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Published: January 1, 1997

 
 

The Wired Enterprise: Here Come the Intranets

It is safe to say that few if any of the intranet's progenitors foresaw its ability to disrupt and transform the organizations it touches. They were, after all, pursuing other goals, like on-line commerce and interactive television, when interest in corporate networks overwhelmed the planning for those markets.

It may be too early to place the intranet alongside the copier or the telephone, but its ability to democratize the flow of information within an organization is already having far-reaching effects.

"Ultimately a firm is just a massive information system -- at its core, it is a way of making decisions,'' said Sun's Mr. Raduchel. "Intranets change the way that operates because they rewire the central nervous system. It is a profound change.''

And Now It's Extranets

The term "intranet'' was coined to denote an internal network with an architecture based on the technology of the global Internet. But now, some of the most aggressive early adopters of intranets are looking for ways to open up these networks to the outside world, or at least a carefully controlled subset of the outside world, like their key suppliers or largest customers. They are building "extranets.''

There is a paradox here. One reason intranets have flourished is that they are relatively free of the two biggest problems on the Internet: performance and security. On the Internet, your performance is equal to the slowest link in a long ambiguous chain, and the best security measures money can buy are only a fresh challenge to the world's hackers. Intranet performance, by contrast, is determined by the bandwidth of your internal network, and if access is limited to internal users, security is a much smaller concern.

But as long as intranets remain strictly internal, their payoff will be primarily in cost savings and intangibles like improved interdepartmental collaboration. The value intranets add to an organization will be limited until they can reach out to encompass key transactions with business partners. Already, those companies that embraced the intranet early on are beginning to forge links outside the enterprise, acting on the assumption that the rewards will be worth the risk.

"It has begun to hit home what the benefits are to integrating these networks,'' said Marc Andreessen, co-founder and senior vice president for technology at Netscape Communications Inc., the leading provider of intranet software. "There is a great appeal to having the same type of system inside and outside the company. Now companies are starting to build extranets, taking intranets and connecting them together to reach out to customers and suppliers. Some of that is happening on the Internet, some on private networks.''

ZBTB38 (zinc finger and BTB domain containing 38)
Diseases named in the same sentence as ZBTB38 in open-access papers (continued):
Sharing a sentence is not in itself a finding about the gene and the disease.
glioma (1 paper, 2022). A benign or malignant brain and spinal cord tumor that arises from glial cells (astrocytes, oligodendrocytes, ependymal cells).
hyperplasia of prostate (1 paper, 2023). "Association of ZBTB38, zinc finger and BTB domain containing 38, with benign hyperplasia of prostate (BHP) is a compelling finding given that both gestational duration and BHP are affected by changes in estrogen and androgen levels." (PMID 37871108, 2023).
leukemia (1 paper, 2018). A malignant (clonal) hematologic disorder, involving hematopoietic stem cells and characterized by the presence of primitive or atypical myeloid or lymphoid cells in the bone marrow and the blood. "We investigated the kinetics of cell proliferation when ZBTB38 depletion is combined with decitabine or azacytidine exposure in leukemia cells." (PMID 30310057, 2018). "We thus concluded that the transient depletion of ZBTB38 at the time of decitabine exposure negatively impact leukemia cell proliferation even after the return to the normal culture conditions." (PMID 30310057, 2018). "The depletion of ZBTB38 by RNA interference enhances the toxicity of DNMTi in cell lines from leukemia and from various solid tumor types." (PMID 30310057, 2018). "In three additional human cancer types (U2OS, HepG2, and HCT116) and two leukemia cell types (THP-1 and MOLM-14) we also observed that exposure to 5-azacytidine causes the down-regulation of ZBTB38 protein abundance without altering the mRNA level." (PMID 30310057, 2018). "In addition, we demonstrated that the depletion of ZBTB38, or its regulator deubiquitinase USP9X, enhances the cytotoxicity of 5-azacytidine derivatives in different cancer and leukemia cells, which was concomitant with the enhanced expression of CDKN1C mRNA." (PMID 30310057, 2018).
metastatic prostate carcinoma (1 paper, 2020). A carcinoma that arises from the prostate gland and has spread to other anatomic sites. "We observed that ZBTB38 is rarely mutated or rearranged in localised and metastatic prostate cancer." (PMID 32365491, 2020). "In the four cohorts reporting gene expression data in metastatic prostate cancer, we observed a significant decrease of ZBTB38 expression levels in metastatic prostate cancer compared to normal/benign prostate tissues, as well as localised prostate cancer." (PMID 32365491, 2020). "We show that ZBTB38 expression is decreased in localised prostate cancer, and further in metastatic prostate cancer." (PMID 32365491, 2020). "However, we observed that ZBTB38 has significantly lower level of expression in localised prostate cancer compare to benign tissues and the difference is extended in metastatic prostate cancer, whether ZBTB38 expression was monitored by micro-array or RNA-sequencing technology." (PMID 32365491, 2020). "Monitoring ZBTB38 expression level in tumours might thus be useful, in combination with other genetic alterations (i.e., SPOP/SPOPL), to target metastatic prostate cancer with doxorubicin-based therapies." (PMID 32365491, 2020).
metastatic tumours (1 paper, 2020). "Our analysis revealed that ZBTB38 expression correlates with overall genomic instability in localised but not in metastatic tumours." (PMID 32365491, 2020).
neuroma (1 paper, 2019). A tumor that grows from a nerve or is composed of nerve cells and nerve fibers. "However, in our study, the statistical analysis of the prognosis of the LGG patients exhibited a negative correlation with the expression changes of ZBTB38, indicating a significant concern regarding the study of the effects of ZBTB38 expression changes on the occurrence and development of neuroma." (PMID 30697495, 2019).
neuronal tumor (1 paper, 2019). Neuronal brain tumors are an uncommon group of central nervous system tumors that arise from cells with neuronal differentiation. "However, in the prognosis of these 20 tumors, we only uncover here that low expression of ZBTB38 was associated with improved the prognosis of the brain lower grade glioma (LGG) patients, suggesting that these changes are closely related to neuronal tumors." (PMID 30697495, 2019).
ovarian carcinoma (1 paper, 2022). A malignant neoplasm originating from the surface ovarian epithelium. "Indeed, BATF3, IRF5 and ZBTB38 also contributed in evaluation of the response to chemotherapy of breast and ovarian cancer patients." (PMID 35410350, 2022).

Most extranet applications are in their infancy, and in many cases, they have evolved from successful intranet programs. As with many of the first intranet applications, these are sometimes modest uses of a powerful tool, but the cost savings can be considerable.

At Silicon Graphics Inc., one of the first interactive applications on the intranet was a Web-based purchase requisition process, which automates and streamlines the purchasing of standard items. This consists of an on-line catalogue and electronic order forms, which employees can fill out and send on their way by clicking on the browser screen. Work flow software sends the virtual requisition to the appropriate manager for authorization, after which it is automatically routed outside the company, electronically or by fax, to the appropriate supplier, which can "drop ship" the requested supplies directly to the employee's desk.

The CSX Corporation, the giant rail transportation company, is currently rolling out TWSNet, a shipment tracking and processing application that uses Web technology and Sun Microsystems Inc.'s Java programming language to give customers access to the company's internal applications. The first phase includes shipment-status queries, E-mail, corporate address book, customer account information and an interactive shipment tracking map. Later phases will include freight-car ordering, freight claims and bill of lading submissions.

 
 
 
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